Grasshopper

algorithmic modeling for Rhino

Hi all,

 

I'm pretty new to Kangaroo and I'm trying to work out how various objects and structures respond to differnernt forces, mainly unary force for gravity and some spring stuff within the structures.

 

I was wondering if there is a unit kangaroo uses for mass and for force (g and N?)  or a conversion ratio of some kind?  Or am I fundamentally misunderstanding how these work in Kangaroo?  (I've searched the forums...etc, and just can't seem to find an answer.)

 

Many thanks for your help and consideration!

 

Rup

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Replies to This Discussion

I am afraid that Kangaroo dont use any exact units system.

Not so! - See my answer below. I've just never gotten around to writing them up until now!

Let's see, it's just a question of being consistent...

Assuming your Rhino dimensions are in metres (m),

then your mass is in kilograms (kg),

and your force in newtons (N)

Then for your axial spring stiffness use EA/L 

where E is Young's modulus in pascals (Pa)

A is cross-sectional area in square metres (m2)

and L is the length of your spring in metres (m)

and timestep is in seconds (s)

a few things to bear in mind:

The speed at which your simulation runs at might not be 1 second per second, depending on the complexity of the simulation, the speed of your computer and the timer delay setting. Multiply the timestep by the iteration count to get the time which has elapsed in your simulation.

Using true values for E corresponding to stiff materials such as steel will often cause problems with simulation stability, unless you reduce the timestep and/or increase the mass of your particles (often necessarily by several orders of magnitude).

Remember that this inertial mass is separate from gravitational mass, and will not affect the final displacement of your system, only how long it takes to get there, so you can use a high fictitious mass to keep the simulation stable without changing things like the final displacement of your structure. This is a common technique in dynamic relaxation.

For loads due to gravity (in m/s2), multiply the true mass of your particle by 9.81 (or thereabouts, depending on where exactly you are!) and apply it as a Unary force to the particle (for a linear element, just apply half its weight to the particle at each end).

 

 

 

Thanks!


That's brilliant, thanks Daniel, really appreciate it, time to dig out my old tables of moduli!  As a more general side note, Kangaroo is ace, cheers for that also!

All the best!

Rup

When we are using meter for length, E is in Pa or GPa?

For example E for Steel= 200 GPa, if A=0.2 m2 and L=1 m, K= (200 x 10^9 x 0.2) / 1  Does it make sense?!!!

For those using non-metric, Alternate units seem to work as ft for length, force, kips, Area (ft^2). Or, use # instead of kips: Depend on E, G, etc. ;)

As long as you are consistant with the units throughout, it should all add up.

Also, increase of the particle mass does help the system converge when stiffness values get larger.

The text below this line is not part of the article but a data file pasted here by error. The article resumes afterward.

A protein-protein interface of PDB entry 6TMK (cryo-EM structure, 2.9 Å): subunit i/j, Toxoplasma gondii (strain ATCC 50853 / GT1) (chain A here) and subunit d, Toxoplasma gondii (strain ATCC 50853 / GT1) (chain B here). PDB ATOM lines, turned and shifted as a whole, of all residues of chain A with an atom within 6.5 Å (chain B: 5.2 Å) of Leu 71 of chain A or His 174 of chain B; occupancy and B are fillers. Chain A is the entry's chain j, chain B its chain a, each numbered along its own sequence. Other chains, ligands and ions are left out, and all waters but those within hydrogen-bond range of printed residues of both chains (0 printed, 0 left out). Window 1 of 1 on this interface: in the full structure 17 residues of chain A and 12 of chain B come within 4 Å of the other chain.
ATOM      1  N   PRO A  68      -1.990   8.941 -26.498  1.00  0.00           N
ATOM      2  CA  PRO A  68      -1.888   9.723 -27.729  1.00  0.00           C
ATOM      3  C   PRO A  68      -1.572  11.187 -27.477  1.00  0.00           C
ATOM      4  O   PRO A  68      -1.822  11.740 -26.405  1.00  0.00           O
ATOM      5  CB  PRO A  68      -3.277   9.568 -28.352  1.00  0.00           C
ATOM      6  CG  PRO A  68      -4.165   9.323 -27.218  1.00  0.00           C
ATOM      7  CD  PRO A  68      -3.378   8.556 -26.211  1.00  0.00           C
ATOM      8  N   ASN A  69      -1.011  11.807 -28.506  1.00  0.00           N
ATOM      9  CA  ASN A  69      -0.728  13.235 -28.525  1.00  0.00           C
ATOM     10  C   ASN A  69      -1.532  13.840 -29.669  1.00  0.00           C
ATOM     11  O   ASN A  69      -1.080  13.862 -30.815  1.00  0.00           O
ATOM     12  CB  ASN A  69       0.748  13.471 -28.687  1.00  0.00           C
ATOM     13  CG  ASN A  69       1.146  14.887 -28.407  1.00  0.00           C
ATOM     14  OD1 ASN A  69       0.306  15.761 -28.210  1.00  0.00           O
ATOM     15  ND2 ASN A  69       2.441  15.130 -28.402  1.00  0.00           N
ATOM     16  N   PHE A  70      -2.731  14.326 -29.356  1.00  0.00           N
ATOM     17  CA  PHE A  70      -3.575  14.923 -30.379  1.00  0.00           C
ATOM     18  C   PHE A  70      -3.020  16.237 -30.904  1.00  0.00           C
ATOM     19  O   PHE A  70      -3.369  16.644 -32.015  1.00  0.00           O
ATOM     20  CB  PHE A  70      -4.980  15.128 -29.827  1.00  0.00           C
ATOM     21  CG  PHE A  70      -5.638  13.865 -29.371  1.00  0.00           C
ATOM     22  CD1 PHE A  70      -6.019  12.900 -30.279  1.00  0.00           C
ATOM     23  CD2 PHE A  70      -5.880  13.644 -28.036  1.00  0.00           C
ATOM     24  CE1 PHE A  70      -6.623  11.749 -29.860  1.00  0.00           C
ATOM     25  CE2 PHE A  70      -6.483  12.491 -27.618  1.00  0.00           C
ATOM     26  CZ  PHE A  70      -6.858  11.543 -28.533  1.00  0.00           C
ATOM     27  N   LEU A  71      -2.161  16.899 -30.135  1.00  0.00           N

I though that additional mass particle meant more load in the model, but no, only inertial.

Very Cool Work DP!

Hello, Daniel,

Could you, please, add to what is said above how are the shell strength (or hinge strength) and bend strength calculated in Kangaroo 099, and Strength in "Angle" and "Rigid body" components in Kangaroo 2?

Best,

Elena.

Hello,

I have made a Layout file for using Kangaroo 0.099 and Kangaroo 2.1.4 with real units.

I get reliable solution for both of them. 

If is it correct, It´s free for sharing.

 

I got one question. If you want the geometry structurally consider like a shell, how you calculate the cross section for the A? For example: Thickness of Concrete shell is 4cm, can you use for your cross section 0,040m2 ? For Stiffness: 0,040*E/L ?

Thank you.

Attachments:

Dear Daniel,

Thank you for these precision.

Do you know what is expected for BendStrength in Bend component ?

I've put E*I but the result is not corresponding to the reality ?

Thanks in advance

Hello Daniel,

First: Awesome job, keep it up, I'm in the business of CAD software and I can tell you, your tool is high above the others.

Now on the topic:

I am a fairly new user of grasshopper overall, Kangaroo as well. What I cannot comprehend is how exactly does the Unary Force work. Let's simplify you apply a force on a point, but that needs a Mass component, right? F=m.a, you have the "a" by the vector and it's factor, but where's the mass? Is it related somehow to the dimensions of the object (RigidBody)? How can I change it, is there a definition of a Material (structural not graphical) and specific density? Maybe I'm missing a user component, I don't know.

Could you also suggest a grasshopper plugin or algorithm to make kangaroo simulation run realisticly time with respect to iterations?

Consider a Free Fall of different objects for example. Although, mass isn't important in that particular case, but time is.

Thank you in advance.

Hi Zooid,

The unary force is simply the force applied - so it is not dependent on the mass. If you want to apply a load proportional to the mass of an object you need to apply this multiplier (this could be based on the volume of the object multiplied by a known density of the material) before feeding the resulting vector into the Unary component.

Thanks for the quick reply Daniel,

I see, so I wasn't missing anything, what I was doing is just multiply the gravitational acceleration (the z vector) by the supposed mass (in kg) of the object.

I have other questions as well concerning the project I am doing but I'll open another thread for that.

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